With Anthony Davis sidelined for an undetermined amount of time and the Lakers stringing together losses, the focus on the team’s activity in the trade market is at a fever pitch. The Lakers can either make a potentially ill-fated attempt to save the season with an all-in trade or effectively toss in the towel on the season by not making a move.
Unfortunately, there appears to be little consensus in the message being sent out by the front office, leading to conflicting reports and rumors in today’s headlines.
Maintaining status quo
The prevailing line of thought appears to be that the Lakers aren’t going to change their approach to the trade market after AD’s injury. That isn’t necessarily good news as the Lakers were being quite
cowardly patient when it came to making a deal.
According to Dave McMenamin of ESPN, who has been one of the most reliable sources when it comes to Klutch Sports and the Lakers, on the latest episode of That’s OD, the Lakers aren’t changing their mindset when it comes to trades.
“The overall tenor and thought process is the same as it was going into the year which is ‘We’re going to evaluate the trade market and find a way or ways to get better.’ And that remains the case. In some sense, if through this period of discovery, they figure out Anthony Davis is going to miss a significant period of time to the point they’re going to have to think about life without him for the rest of this season, it kind of gives them an out to not bet the farm on this season, to not use both picks, which could actually help them in trade talks because, as it was, as we were going into this season, we started LeBron and AD look like two very effective guys and everyone was very aware of LeBron James’ timeline...Any team the Lakers would deal with would know that the Lakers virtually have to make a move and so they have that in their back pocket when it comes to negotiations and they can leverage that.”
Based on the most recent update on AD’s injury status, it probably shouldn’t be a surprise that the Lakers are waiting. For now, there is no clarity on Davis’ injury, and it’s possible he could be back in the coming weeks. It’s hard to imagine that the Lakers make any big moves until they know the long-term status of AD.
However, that being said...
Pulling back the reigns
Not every report indicates that the Lakers’ mindset hasn’t changed yet, though. Even if the first update on AD’s injury wasn’t worst case scenario, it still didn’t feel like a good update and the possibility remains he could be out for an extended period.
According to Jovan Buha of The Athletic, the Lakers are getting cold feet about doing a deal as the losses have begun racking up.
Reinforcements via trade would obviously help, and the Lakers are still evaluating their options on a dormant trade market. At the same time, it becomes increasingly challenging to justify trading a first-round pick if the group continues to struggle. The front office doesn’t want to compound its previous mistakes with more win-now moves.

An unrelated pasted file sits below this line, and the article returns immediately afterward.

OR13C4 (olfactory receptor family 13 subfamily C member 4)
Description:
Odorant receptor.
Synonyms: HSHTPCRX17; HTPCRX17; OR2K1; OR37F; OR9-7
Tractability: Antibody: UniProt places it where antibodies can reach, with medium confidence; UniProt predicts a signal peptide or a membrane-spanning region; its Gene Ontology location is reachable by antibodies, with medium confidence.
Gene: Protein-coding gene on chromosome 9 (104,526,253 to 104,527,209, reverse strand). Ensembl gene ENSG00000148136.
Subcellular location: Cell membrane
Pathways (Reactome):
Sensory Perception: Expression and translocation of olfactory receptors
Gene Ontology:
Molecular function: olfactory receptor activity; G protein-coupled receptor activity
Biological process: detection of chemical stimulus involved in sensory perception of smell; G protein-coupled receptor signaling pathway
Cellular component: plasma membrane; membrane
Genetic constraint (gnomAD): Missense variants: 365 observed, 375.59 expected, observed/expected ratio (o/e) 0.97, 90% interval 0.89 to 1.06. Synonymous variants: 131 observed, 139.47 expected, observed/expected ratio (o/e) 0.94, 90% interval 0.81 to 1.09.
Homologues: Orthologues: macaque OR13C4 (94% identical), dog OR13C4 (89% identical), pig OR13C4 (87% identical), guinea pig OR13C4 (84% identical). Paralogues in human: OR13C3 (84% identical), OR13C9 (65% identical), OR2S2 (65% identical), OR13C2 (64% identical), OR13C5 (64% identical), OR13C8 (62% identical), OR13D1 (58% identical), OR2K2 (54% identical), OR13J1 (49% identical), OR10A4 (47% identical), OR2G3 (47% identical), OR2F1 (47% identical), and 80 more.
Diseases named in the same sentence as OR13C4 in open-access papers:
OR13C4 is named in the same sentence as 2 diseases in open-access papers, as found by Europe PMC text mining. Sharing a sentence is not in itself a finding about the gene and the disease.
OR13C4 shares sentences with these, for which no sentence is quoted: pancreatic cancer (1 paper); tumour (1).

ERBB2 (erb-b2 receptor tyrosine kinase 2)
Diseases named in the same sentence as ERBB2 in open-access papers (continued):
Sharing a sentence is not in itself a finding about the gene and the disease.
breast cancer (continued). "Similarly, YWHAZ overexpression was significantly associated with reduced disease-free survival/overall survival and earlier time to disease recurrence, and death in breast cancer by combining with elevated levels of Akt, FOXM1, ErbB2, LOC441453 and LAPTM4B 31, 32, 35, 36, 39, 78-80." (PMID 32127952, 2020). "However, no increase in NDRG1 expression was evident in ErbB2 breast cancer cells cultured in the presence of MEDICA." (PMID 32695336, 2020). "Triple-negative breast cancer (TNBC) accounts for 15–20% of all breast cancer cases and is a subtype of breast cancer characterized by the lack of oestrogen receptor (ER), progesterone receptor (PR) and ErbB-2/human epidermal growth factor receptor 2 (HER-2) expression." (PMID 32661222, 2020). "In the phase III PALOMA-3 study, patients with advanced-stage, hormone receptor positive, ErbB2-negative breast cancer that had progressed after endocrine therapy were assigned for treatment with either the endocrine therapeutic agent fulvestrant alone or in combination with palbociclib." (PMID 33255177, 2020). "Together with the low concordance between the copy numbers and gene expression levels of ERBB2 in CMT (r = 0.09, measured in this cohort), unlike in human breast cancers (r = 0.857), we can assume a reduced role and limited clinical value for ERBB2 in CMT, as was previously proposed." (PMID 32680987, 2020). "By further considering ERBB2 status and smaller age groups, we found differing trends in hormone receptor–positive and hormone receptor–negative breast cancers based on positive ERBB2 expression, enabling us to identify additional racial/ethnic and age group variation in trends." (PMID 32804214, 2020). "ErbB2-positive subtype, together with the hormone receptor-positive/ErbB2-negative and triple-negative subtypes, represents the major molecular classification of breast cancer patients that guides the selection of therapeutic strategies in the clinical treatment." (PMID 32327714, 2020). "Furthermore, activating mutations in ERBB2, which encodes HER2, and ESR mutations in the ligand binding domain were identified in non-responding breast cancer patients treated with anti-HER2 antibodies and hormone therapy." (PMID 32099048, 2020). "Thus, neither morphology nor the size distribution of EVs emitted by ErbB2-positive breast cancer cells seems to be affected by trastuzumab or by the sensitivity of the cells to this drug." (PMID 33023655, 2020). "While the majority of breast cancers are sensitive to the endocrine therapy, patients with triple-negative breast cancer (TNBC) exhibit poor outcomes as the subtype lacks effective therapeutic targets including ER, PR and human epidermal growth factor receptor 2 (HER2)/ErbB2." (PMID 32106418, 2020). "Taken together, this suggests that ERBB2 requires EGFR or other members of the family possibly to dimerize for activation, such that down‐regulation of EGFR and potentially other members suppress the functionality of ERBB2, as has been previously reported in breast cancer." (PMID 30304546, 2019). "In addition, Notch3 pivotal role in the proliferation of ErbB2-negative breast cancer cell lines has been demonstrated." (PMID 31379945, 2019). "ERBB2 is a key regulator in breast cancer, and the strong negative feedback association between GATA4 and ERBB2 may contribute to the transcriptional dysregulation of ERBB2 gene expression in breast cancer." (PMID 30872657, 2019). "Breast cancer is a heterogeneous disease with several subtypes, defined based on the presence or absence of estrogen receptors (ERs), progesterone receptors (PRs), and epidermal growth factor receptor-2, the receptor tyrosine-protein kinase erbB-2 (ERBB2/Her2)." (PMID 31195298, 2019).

The argument is pretty easy to make that the reason this team is losing games is because of the construction of the team in the first place, but the Lakers have decided not to compound the mistake by giving up further assets for a team that is so far from contention that only a couple of trades in-season can’t fix them.
It’s a fair argument to make in a vacuum. Considering how the last two seasons have gone, though, it’s a decision that isn’t going to be taken well by fans and it probably shouldn’t.
Easily the most annoying and frustrating part about all of this is it felt like the Lakers were in fact potentially a move or two away from competing near the top of the Western Conference or even the league as a whole. That was due in large part to how fantastic AD was playing as he was in the midst of a career year.
In the same That’s OD podcast as the report above, McMenamin noted frustration in the Lakers front office because of the timing of AD’s injury.
“It’s wild. It’s such a compacted Western Conference right now which makes the Lakers situation all that more frustrating for those involved — the decision-makers for the Lakers — because they recognized that they were maybe a small piece away from making a legitimate, legitimate run, getting back into fifth or sixth place with an extended period of good basketball.”
It’s also the nature of the injury that is frustrating. It was a completely innocuous play that didn’t even look risky or dangerous that led to a potential long-term injury. And that these types of injuries keep happening to AD — ones that feel like freak incidences — are a continual gut-punch.
It’s just a frustrating scenario the Lakers are in, most of it self-inflicted, and one that feels like deja vu all over again.